Streaming television service Fubo (formerly Fubo TV) has restored dozens of local CBS affiliates following a new agreement between it, the CBS affiliate board and CBS parent company Paramount Global.
The CBS affiliates began appearing on Fubo last Friday, with the majority of affiliates restored by the end of the weekend.
CBS affiliates owned by independent companies like TEGNA, Sinclair Broadcast Group and Nexstar Media Group have been unavailable to Fubo subscribers since late January, with the stations replaced by a national feed of CBS programming that offered live sports, national news, daytime and prime-time programming. CBS stations owned by Paramount were not affected and remained on Fubo during the dispute.
For several years, the CBS affiliate board allowed CBS Corporation to negotiate carriage of their stations on streaming services, while the broadcasters concentrated their efforts on traditional cable and satellite platforms. Those deals were in place when CBS Corporation merged with Viacom in 2019 (the company, ViacomCBS, was rebranded to Paramount Global early last year).
With each negotiation, local television station groups have demanded more in carriage fees from cable and satellite providers, causing subscriber rates to increase and spurring a movement known as “cord-cutting” that sees consumers shift away from traditional pay television toward cheaper, streaming-only offerings like Fubo. But those once-cheaper services have become expensive on their own as station owners shift their attention toward streaming products in order to generate more affiliate fee revenue.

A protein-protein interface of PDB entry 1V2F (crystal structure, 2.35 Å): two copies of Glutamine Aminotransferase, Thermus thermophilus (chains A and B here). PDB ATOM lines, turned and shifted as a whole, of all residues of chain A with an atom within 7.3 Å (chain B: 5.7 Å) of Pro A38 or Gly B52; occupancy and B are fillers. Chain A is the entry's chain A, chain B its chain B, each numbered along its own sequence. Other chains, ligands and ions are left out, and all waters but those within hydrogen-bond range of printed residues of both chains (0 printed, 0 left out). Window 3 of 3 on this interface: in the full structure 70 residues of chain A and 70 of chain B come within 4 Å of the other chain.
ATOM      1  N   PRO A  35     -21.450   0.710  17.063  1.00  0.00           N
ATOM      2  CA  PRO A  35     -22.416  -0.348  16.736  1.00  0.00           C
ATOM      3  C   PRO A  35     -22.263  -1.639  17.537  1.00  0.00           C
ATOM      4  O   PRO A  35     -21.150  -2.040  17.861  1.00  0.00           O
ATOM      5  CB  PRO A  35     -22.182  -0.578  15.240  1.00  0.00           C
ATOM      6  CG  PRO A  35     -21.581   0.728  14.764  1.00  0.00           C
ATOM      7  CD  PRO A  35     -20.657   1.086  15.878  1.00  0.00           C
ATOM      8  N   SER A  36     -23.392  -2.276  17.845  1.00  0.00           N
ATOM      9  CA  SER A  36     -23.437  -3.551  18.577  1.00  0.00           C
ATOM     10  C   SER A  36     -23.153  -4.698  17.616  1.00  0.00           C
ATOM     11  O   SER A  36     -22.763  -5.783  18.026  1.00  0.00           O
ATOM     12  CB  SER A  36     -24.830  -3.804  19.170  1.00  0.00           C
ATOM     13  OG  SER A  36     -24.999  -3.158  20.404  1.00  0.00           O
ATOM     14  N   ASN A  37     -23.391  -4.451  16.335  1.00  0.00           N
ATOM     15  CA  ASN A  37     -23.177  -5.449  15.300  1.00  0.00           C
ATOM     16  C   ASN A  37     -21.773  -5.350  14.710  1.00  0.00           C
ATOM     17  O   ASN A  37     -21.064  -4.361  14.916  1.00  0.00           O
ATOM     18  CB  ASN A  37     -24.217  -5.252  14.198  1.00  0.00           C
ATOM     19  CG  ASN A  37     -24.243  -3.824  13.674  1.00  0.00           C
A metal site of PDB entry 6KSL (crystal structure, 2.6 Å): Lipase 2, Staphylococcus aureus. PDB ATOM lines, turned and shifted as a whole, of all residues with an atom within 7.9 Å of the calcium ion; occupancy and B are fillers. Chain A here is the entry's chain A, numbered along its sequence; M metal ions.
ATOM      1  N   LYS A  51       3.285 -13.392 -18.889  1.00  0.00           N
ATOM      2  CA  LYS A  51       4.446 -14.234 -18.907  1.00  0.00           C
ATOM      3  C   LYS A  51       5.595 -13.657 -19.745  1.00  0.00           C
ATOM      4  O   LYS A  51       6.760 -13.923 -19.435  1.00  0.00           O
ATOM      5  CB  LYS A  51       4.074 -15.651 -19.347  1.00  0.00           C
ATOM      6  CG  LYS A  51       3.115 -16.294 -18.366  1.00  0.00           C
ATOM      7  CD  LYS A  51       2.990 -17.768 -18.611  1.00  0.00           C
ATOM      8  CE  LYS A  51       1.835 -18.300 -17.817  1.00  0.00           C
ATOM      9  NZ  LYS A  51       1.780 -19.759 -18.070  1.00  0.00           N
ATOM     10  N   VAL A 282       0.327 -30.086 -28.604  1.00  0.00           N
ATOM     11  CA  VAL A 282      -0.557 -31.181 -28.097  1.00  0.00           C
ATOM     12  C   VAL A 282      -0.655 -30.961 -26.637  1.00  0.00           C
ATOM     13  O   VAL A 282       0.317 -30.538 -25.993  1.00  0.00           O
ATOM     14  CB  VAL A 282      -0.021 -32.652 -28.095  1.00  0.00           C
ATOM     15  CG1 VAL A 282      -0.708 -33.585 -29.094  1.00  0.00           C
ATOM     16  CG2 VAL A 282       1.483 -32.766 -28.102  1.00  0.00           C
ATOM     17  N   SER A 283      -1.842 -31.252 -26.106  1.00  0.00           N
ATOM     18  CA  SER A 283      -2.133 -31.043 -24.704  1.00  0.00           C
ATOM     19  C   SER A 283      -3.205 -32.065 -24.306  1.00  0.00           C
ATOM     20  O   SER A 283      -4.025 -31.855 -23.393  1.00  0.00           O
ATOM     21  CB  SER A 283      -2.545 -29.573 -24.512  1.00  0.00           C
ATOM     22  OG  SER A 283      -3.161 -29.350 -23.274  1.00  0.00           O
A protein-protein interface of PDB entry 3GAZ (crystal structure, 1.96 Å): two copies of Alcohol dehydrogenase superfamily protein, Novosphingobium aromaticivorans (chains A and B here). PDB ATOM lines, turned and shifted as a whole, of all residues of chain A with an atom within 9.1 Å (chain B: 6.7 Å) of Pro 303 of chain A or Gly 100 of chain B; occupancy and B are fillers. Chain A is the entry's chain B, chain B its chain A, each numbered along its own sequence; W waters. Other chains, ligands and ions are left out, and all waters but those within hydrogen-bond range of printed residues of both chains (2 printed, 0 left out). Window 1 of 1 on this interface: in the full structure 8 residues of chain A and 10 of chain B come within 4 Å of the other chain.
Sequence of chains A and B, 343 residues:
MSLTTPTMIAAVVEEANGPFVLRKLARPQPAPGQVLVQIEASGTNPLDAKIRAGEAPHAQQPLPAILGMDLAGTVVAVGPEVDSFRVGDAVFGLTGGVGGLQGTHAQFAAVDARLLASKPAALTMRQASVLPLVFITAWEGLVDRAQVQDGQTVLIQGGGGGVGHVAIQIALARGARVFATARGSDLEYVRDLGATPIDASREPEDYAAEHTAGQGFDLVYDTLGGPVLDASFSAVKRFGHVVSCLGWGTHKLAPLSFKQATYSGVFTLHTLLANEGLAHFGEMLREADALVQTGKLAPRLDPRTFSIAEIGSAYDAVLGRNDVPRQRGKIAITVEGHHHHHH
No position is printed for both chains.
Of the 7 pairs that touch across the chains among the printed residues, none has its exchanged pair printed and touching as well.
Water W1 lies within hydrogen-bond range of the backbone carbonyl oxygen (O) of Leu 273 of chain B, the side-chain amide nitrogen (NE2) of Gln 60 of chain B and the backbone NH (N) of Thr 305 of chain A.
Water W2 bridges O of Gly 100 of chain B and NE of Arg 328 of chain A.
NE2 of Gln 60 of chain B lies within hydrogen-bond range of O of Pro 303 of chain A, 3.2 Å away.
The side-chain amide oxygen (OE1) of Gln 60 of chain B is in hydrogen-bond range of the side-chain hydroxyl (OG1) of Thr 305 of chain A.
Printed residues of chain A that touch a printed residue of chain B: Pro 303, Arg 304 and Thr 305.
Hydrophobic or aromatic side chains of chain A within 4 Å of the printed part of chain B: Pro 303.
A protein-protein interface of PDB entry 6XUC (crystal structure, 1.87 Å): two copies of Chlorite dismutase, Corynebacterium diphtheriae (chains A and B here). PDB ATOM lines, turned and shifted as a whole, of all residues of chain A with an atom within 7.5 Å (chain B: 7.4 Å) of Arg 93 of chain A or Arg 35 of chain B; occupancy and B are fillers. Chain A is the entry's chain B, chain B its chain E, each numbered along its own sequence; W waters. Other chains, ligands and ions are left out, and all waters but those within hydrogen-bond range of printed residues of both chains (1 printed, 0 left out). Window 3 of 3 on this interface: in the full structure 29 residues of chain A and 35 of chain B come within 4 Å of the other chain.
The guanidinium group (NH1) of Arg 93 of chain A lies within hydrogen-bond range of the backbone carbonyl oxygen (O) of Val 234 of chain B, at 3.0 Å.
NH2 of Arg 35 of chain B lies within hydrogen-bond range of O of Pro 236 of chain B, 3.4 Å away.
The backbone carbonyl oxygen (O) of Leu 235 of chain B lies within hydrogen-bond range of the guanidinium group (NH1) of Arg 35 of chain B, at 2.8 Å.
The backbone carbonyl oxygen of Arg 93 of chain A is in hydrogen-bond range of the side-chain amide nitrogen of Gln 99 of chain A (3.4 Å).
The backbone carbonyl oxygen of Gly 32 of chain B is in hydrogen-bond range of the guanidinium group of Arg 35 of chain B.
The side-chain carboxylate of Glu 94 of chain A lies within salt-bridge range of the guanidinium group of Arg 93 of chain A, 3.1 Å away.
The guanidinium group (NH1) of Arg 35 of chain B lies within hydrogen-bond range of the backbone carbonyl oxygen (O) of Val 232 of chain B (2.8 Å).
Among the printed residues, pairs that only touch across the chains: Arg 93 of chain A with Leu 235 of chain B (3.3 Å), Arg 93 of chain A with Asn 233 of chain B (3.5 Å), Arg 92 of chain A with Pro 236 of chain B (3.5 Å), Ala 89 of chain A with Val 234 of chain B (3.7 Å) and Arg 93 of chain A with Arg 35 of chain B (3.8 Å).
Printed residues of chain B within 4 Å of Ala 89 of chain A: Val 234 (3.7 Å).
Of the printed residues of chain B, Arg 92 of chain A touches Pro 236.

That was the crux of the dispute between the CBS affiliate board, Paramount and Fubo: Late last year, the board rejected a proposal by Paramount to continue negotiating carriage rights on their behalf, instead opting to negotiate directly with streamers like Fubo. The issue wasn’t settled by the time Fubo’s contract with Paramount lapsed for nearly 200 CBS affiliates; while a new agreement was hammered out covering Paramount-owned channels (including nearly two dozen local CBS and CW stations), the dispute resulted in Fubo pulling independent-owned CBS affiliates from its service around January 31, a move that lasted two months.
As is typical with carriage disputes, terms of the deal were not disclosed. Also unclear is whether the agreement will result in a fee increase for Fubo subscribers, which is usually the case when channels are removed and then restored after a few days or weeks. Fubo last raised rates on customers in January; the service’s base package is advertised at $75 a month, though most subscribers ultimately pay more thanks to a new regional sports fee that tacks on an additional $11 to $14 a month.